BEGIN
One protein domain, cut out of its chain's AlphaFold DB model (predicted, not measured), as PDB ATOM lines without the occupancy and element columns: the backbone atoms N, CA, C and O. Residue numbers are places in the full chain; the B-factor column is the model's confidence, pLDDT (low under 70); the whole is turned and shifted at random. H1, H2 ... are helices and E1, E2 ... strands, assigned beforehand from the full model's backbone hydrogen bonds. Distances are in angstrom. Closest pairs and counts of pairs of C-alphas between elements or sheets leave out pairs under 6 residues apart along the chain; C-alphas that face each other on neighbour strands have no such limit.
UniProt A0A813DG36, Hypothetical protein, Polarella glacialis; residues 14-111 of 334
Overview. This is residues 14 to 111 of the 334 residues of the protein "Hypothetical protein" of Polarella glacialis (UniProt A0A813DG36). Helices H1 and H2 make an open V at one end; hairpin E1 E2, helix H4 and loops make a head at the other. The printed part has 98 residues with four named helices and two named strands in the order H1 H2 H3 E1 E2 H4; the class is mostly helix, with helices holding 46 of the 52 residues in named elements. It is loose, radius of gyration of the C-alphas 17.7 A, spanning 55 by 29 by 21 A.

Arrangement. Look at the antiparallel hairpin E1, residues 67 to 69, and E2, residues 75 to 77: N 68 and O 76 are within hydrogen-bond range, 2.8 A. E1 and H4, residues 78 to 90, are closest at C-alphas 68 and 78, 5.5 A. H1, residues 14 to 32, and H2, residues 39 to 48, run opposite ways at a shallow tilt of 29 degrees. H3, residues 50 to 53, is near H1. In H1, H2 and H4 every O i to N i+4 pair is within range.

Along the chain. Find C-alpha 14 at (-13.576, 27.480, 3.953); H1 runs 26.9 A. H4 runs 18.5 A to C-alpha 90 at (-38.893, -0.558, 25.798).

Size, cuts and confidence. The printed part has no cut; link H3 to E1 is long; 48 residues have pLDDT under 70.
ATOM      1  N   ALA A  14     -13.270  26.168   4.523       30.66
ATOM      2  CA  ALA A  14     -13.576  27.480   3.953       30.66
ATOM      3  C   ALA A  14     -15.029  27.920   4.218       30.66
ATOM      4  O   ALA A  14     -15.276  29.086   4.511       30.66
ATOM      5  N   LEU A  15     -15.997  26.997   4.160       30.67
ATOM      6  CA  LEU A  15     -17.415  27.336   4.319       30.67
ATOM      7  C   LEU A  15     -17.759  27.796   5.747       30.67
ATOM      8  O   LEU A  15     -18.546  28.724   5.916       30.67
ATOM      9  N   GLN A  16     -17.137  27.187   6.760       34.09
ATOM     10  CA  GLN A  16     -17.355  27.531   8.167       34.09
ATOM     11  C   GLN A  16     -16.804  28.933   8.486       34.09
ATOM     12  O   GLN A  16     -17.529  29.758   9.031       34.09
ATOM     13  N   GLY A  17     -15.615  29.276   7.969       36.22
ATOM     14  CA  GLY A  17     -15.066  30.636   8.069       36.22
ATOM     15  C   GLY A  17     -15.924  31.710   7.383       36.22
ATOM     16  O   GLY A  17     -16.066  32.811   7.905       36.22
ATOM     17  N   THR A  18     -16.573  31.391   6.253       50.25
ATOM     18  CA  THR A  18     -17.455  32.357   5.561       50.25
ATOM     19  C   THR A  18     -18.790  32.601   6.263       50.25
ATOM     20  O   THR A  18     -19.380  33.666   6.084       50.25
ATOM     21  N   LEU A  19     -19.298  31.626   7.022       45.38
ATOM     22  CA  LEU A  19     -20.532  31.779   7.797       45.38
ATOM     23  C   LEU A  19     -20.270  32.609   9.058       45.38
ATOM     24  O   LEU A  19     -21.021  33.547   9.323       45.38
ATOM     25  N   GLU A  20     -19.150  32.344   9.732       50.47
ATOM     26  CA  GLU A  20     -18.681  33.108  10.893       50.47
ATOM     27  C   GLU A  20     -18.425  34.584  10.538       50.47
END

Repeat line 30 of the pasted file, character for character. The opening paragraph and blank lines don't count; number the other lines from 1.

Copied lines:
ATOM     25  N   GLU A  20     -19.150  32.344   9.732       50.47